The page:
Walter Wahl Battiss was born in Somerset East in 1906. By 1814 the family rented 45 Paulet Street, and ran it as the Battiss Private Hotel. Unfortunately by 1917 when Walter was 11, the family left Somerset East.

The Walter Battiss Art Museum was officially opened on 24 October 1981. Battiss was present on the day, and donated 65 of his private collection of artworks to “the people of Somerset East. He died in 1982.

After extensive deterioration, the gallery was closed to the public at the end of 1999, and reopened on 5 November 2004, after restoration. Battiss was generally considered to be the foremost South African water colours and abstract painter and known as the creator of the quirky “Fook Island” concept. Today the museum houses a permanent exhibition on the works of Battiss, including watercolours, oils, rock art and Fook Island.

The museum is open weekdays from 10:00 to 14:00.

Learn more about the Walter Battiss Foundation

Nelson Mandela Bay – The 5 Biome City

Flightless Dung beetle

Nelson Mandela Bay represents a large percentage of South Africa’s biological diversity in that it is a meeting point for 5 of the 7 South African Biomes, namely the Thicket, Grassland, Nama-Karoo, Fynbos and Forest Biomes. The area also boast a significant amount of endemic species i.e. species that are only found here and nowhere else in the world. Such a concentration of biomes, particularly within a city, is unparalleled in the world and results in an extraordinary diversity of landscapes, plants and animals.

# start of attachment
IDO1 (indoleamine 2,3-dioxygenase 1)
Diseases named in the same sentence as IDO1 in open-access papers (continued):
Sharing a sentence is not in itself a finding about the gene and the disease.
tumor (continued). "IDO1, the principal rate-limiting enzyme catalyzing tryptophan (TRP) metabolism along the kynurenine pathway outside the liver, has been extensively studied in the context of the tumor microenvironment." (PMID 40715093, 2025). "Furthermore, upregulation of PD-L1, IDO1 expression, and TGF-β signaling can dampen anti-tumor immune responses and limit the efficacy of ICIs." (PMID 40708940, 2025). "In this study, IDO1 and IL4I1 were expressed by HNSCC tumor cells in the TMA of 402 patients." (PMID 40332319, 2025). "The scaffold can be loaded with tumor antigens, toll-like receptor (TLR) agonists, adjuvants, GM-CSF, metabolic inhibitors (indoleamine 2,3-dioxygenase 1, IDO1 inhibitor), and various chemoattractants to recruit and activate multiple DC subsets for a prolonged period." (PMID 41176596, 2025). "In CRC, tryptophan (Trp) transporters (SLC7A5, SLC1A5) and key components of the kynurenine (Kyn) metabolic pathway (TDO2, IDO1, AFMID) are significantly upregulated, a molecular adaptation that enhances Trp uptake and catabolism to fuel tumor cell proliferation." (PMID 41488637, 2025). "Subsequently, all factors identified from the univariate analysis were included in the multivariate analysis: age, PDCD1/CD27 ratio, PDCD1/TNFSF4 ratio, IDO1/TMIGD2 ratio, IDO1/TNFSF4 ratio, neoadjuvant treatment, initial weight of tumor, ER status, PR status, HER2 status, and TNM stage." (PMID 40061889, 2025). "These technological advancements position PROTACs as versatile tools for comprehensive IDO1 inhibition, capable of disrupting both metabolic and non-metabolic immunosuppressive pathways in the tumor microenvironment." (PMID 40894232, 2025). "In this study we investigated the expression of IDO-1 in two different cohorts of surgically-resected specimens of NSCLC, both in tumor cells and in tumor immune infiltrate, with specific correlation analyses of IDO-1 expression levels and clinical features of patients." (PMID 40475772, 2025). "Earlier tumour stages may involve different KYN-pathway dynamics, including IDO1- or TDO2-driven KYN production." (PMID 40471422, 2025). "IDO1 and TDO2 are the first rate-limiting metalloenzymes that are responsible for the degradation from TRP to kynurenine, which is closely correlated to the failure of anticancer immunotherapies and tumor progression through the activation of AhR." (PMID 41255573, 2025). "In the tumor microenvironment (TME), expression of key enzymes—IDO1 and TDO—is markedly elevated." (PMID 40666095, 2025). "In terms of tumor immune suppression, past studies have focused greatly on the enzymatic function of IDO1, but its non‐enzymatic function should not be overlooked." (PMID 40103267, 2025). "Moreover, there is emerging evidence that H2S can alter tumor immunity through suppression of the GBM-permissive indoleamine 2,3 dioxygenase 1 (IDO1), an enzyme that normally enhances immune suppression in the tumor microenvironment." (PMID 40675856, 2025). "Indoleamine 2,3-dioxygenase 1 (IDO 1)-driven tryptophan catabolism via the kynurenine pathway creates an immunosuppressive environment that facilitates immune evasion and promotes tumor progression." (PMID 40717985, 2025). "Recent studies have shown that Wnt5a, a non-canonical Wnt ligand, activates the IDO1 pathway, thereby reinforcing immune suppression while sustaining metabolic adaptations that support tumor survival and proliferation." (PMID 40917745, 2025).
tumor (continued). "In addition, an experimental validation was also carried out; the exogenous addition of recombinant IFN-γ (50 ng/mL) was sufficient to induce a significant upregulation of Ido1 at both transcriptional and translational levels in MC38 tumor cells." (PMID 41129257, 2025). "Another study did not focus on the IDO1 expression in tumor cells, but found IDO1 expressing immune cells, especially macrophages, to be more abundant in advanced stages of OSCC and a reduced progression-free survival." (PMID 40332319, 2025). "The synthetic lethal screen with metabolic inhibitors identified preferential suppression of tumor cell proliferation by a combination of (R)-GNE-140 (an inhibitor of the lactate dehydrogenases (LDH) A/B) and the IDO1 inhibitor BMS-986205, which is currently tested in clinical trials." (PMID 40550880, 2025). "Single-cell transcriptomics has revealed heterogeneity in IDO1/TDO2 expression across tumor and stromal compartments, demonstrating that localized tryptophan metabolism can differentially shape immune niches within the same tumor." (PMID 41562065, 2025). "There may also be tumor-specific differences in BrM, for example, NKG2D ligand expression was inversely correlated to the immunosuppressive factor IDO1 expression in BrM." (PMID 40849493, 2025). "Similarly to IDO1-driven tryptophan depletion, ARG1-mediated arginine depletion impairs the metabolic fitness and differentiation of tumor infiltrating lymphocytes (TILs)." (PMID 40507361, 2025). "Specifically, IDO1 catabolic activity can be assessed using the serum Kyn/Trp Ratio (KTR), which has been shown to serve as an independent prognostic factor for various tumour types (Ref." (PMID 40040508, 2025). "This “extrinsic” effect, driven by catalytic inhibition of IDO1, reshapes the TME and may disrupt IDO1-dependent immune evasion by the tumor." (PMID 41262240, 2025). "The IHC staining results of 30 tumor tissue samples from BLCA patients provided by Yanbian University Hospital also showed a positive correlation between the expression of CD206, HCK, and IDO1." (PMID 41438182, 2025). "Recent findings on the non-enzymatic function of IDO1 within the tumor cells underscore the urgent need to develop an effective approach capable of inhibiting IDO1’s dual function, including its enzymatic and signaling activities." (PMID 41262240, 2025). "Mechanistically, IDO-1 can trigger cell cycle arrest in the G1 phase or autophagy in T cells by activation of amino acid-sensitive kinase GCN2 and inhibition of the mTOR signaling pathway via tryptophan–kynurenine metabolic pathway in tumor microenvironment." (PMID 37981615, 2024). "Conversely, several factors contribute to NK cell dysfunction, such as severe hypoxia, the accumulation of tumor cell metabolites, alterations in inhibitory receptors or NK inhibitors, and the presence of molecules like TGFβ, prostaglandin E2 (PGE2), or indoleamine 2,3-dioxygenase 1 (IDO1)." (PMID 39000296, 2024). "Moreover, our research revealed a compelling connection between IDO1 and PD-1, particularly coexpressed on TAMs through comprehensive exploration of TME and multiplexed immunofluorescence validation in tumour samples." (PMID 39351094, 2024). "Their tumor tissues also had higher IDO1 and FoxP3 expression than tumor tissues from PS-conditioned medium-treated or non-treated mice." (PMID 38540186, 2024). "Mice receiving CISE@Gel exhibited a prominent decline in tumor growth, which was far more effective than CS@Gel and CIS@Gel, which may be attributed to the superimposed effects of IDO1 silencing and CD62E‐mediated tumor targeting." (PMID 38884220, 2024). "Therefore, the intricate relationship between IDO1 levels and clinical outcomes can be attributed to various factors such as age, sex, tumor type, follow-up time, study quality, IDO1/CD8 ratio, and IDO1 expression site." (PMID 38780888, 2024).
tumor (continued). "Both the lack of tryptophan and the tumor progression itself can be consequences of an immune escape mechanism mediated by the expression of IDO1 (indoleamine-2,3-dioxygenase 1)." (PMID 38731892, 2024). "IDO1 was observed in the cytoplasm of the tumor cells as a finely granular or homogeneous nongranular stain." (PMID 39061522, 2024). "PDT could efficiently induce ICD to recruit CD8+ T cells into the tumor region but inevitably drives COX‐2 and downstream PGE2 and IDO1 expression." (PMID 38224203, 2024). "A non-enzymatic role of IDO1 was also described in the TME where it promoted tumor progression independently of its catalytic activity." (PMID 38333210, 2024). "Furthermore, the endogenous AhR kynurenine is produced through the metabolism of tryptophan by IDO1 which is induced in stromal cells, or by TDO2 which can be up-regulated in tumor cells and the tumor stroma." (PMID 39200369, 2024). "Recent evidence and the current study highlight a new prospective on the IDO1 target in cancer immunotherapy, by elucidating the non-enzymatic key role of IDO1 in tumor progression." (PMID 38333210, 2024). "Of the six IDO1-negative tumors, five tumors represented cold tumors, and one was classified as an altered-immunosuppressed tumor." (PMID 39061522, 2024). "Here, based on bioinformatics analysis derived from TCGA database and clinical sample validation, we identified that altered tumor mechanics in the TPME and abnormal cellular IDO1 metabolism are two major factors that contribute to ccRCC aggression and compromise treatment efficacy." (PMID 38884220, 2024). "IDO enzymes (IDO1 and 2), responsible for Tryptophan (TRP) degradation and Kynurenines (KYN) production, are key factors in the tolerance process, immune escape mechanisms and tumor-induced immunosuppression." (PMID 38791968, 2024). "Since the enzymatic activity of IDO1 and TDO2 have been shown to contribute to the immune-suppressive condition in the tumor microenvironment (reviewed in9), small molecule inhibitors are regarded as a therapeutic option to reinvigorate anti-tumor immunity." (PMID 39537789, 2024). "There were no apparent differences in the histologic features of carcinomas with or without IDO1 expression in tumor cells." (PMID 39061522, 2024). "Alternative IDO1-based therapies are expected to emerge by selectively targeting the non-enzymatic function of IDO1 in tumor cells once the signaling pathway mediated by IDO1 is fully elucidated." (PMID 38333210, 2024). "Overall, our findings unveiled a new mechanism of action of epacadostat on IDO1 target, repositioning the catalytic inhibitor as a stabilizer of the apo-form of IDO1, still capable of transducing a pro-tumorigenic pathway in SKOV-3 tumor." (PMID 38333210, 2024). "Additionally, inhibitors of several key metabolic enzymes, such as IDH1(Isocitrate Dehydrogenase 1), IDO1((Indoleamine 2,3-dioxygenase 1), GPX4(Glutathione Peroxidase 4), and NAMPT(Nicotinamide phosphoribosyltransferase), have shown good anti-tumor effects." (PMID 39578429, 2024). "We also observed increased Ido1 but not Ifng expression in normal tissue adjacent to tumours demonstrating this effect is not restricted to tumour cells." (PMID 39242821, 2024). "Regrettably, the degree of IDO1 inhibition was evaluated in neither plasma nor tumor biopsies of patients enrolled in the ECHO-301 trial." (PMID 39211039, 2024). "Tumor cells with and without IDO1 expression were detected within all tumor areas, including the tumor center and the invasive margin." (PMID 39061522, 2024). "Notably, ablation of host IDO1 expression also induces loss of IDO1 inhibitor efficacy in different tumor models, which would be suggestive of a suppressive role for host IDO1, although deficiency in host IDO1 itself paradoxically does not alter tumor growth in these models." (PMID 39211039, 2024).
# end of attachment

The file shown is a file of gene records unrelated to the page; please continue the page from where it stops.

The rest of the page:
A biome is a broad classification of vegetation according to the kinds of plants that occur in the area, which is influenced by factors such as soil and climate. A biome is not usually found only in one part of the country. Depending on the climate and features of the landscape, a particular biome can be distributed in patches, like forest in the kloofs of mountains all over the country.

A number of municipal nature reserves have been included in the 5 Biome City brochure and a mosaic of these 5 Biomes could be experienced in these reserves.

Read more about the 5 Biome City

Huberta the Hippo

Huberta the Hippo in the Amathole Museum

The best known exhibit in the Amathole Museum in King Williams Town must surely be Huberta the Hippo. Huberta’s story starts in February 1928, when a Hippo named Hubert decided to go on a remarkable journey. He was eventually found out to be a female and her name was changed to Huberta.

Huberta's journey south

Huberta’s journey started when she left the St Lucia Estuary in northern KZN and travelled over 1600 kilometers over a period of 3 years. She traveled by night leaving nothing but the occasional spoor and managed to mostly evade the onslaught of journalists and curious bystanders. Her trek made headlines and she became quite the international celebrity. There were several failed attempts to capture her, but as her travels had garnered local and national attention the Natal Provincial Council declared her to be Royal Game and hunting her to be illegal.

Huberta the hippo after being shot

After crossing 122 rivers the roaming hippo reached a river in the Eastern Cape. A month or so later, tragically, farmers shot her dead. The public outcry was enormous. The farmers were subsequently each given a hefty fine. With many in mourning her body was sent to a taxidermist in London. When she was shipped back to South Africa around 20,000 people welcomed her home! Today her body stands proudly in the Amathole Museum in King Williams Town.